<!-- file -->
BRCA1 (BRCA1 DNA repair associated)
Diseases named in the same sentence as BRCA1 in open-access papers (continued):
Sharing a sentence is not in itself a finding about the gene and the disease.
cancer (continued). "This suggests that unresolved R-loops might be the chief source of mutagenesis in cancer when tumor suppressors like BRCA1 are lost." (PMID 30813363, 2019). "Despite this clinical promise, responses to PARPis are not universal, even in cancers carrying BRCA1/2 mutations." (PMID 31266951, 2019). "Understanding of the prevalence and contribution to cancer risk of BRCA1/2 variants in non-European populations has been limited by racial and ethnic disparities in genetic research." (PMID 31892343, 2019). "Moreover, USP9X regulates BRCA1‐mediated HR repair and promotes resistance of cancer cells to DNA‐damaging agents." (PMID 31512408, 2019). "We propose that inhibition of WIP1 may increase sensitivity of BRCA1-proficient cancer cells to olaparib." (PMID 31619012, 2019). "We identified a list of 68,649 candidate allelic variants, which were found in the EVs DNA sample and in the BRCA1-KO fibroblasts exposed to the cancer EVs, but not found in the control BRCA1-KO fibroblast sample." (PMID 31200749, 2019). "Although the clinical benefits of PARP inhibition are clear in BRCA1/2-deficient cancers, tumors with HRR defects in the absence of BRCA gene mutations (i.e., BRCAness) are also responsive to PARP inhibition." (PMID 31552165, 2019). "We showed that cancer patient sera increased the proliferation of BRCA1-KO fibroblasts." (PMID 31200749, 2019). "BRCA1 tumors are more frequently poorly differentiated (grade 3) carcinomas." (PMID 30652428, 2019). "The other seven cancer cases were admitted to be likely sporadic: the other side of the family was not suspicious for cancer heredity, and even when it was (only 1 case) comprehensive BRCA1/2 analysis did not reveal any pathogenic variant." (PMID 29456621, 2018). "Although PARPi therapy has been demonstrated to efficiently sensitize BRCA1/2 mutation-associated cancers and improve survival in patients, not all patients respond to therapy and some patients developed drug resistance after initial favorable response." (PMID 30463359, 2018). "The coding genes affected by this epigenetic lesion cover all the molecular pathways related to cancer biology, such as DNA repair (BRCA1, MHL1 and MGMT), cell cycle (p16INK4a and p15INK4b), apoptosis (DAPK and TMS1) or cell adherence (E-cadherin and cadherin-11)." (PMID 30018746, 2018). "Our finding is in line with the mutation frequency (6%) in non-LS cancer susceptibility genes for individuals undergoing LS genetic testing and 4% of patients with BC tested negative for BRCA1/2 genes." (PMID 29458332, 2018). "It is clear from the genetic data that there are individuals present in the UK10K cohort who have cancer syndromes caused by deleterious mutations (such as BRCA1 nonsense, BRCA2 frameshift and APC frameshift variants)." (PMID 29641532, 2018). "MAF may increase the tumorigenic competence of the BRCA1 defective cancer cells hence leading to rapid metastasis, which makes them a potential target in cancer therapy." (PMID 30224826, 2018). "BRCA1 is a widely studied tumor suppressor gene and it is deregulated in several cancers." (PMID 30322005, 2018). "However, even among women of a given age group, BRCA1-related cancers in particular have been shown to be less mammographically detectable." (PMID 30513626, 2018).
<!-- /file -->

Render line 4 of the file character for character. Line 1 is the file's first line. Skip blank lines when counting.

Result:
cancer (continued). "This suggests that unresolved R-loops might be the chief source of mutagenesis in cancer when tumor suppressors like BRCA1 are lost." (PMID 30813363, 2019). "Despite this clinical promise, responses to PARPis are not universal, even in cancers carrying BRCA1/2 mutations." (PMID 31266951, 2019). "Understanding of the prevalence and contribution to cancer risk of BRCA1/2 variants in non-European populations has been limited by racial and ethnic disparities in genetic research." (PMID 31892343, 2019). "Moreover, USP9X regulates BRCA1‐mediated HR repair and promotes resistance of cancer cells to DNA‐damaging agents." (PMID 31512408, 2019). "We propose that inhibition of WIP1 may increase sensitivity of BRCA1-proficient cancer cells to olaparib." (PMID 31619012, 2019). "We identified a list of 68,649 candidate allelic variants, which were found in the EVs DNA sample and in the BRCA1-KO fibroblasts exposed to the cancer EVs, but not found in the control BRCA1-KO fibroblast sample." (PMID 31200749, 2019). "Although the clinical benefits of PARP inhibition are clear in BRCA1/2-deficient cancers, tumors with HRR defects in the absence of BRCA gene mutations (i.e., BRCAness) are also responsive to PARP inhibition." (PMID 31552165, 2019). "We showed that cancer patient sera increased the proliferation of BRCA1-KO fibroblasts." (PMID 31200749, 2019). "BRCA1 tumors are more frequently poorly differentiated (grade 3) carcinomas." (PMID 30652428, 2019). "The other seven cancer cases were admitted to be likely sporadic: the other side of the family was not suspicious for cancer heredity, and even when it was (only 1 case) comprehensive BRCA1/2 analysis did not reveal any pathogenic variant." (PMID 29456621, 2018). "Although PARPi therapy has been demonstrated to efficiently sensitize BRCA1/2 mutation-associated cancers and improve survival in patients, not all patients respond to therapy and some patients developed drug resistance after initial favorable response." (PMID 30463359, 2018). "The coding genes affected by this epigenetic lesion cover all the molecular pathways related to cancer biology, such as DNA repair (BRCA1, MHL1 and MGMT), cell cycle (p16INK4a and p15INK4b), apoptosis (DAPK and TMS1) or cell adherence (E-cadherin and cadherin-11)." (PMID 30018746, 2018). "Our finding is in line with the mutation frequency (6%) in non-LS cancer susceptibility genes for individuals undergoing LS genetic testing and 4% of patients with BC tested negative for BRCA1/2 genes." (PMID 29458332, 2018). "It is clear from the genetic data that there are individuals present in the UK10K cohort who have cancer syndromes caused by deleterious mutations (such as BRCA1 nonsense, BRCA2 frameshift and APC frameshift variants)." (PMID 29641532, 2018). "MAF may increase the tumorigenic competence of the BRCA1 defective cancer cells hence leading to rapid metastasis, which makes them a potential target in cancer therapy." (PMID 30224826, 2018). "BRCA1 is a widely studied tumor suppressor gene and it is deregulated in several cancers." (PMID 30322005, 2018). "However, even among women of a given age group, BRCA1-related cancers in particular have been shown to be less mammographically detectable." (PMID 30513626, 2018).